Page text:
The Congressional Budget Office released its “2014 Long-Term Budget Outlook” this month, projecting Social Security and health-care spending to result in “unsustainable” federal deficits through the next quarter-century.
“Unsustainable” might be an appropriate term for the seemingly lackluster interest from Capitol Hill lawmakers, outside of Utah Republican Sen. Orrin Hatch and a few others. The report, stated Hatch, is a stark reminder of the urgent need for entitlement reform.
However disconcerting the spending and revenue projections are, they seem buffered by the timetable — worrying about federal finances in 2029 and 2039 is so distant and not that disturbing.
But the nonpartisan group said of its own report: “CBO’s extended baseline projections show a substantial imbalance in the federal budget over the long run, with revenues falling well short of spending.”
The following are summarized factors and predicted futures from the CBO report:
- The federal debt is projected to reach 106 percent of the economy (gross domestic product, or GDP) in 2039, up from 73.8 percent projected for this year and 78 percent in 2024. That 106 percent is actually 4 points higher than last year’s CBO projections, given the slow economy.
- By 2039, federal spending for Social Security, Medicare, Medicaid, the Children’s Health Insurance Program and subsides for health insurance purchased through exchanges created by the Affordable Care Act would be 14 percent of the GDP, as opposed to the 7 percent over the past four decades.
- With increased spending on entitlements such as Social Security, major health-care programs and net interest payments, other federal discretional spending — infrastructure, education, defense and such – will drop to 7 percent of GDP in 2039, well below the 11 percent of the past four decades and the lowest share since the Great Depression.
- Medicare, Medicaid and other health-care entitlements currently account for 4.8 percent of the GDP, and Social Security 4.9. Projected levels for 2039 are a whopping 8 percent for health care and 6.3 for Social Security.
Actually, the feds’ financial picture right now isn’t dire, given budget cuts and tax increases. The CBO projects a U.S. budget deficit of $492 billion this year, the lowest since 2008 and nearly a third of the record $1.4 trillion in 2009. But even the currently low deficit and projected healthy revenues won’t be enough to halt the anticipated rise in future deficits.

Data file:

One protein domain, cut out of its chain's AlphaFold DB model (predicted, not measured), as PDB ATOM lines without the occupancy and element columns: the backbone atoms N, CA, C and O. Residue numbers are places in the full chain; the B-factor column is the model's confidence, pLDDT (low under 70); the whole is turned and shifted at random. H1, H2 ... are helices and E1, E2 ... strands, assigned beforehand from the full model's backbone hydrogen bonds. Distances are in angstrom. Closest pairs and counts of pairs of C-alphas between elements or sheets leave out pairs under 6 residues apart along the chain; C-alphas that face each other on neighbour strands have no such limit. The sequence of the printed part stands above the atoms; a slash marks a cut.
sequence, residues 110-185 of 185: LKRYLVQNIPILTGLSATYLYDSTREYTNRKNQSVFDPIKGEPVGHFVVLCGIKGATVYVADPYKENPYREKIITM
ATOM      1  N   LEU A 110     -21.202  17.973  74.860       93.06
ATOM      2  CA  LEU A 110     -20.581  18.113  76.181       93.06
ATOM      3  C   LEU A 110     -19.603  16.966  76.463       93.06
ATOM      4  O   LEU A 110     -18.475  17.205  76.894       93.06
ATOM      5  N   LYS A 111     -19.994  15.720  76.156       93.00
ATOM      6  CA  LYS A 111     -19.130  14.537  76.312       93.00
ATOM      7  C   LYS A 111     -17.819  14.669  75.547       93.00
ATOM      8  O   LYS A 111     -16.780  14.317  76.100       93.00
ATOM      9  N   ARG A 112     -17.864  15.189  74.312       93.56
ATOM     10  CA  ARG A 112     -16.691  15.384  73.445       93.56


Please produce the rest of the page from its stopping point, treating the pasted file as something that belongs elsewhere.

Also, Congress can’t continue to rob Peter to pay Paul, taking moneys out of one Social Security trust fund to prop up a like fund or another outside federal financial need. It only postpones the inevitable.
Americans are hesitant to see reductions in Social Security benefits. A recent Pew Research Center study shows 67 percent want no reductions at all in benefits, while 31 percent say future reductions should be considered.
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In a 2012 AP/GfK national poll on Social Security’s future, 53 percent preferred maintaining current benefits by raising Social Security taxes, while 36 percent wanted to keep the tax rate as it is but reduce benefits for future generations.
While Congress has some tough decisions ahead: to substantially increase the economy, cut additional spending, raise taxes more, limit the growth of the entitlement programs or do a combination of several.
Whatever is done in the near-present may hurt the economy some and result in short-term pain. But continued procrastination only means greater pain in the long term.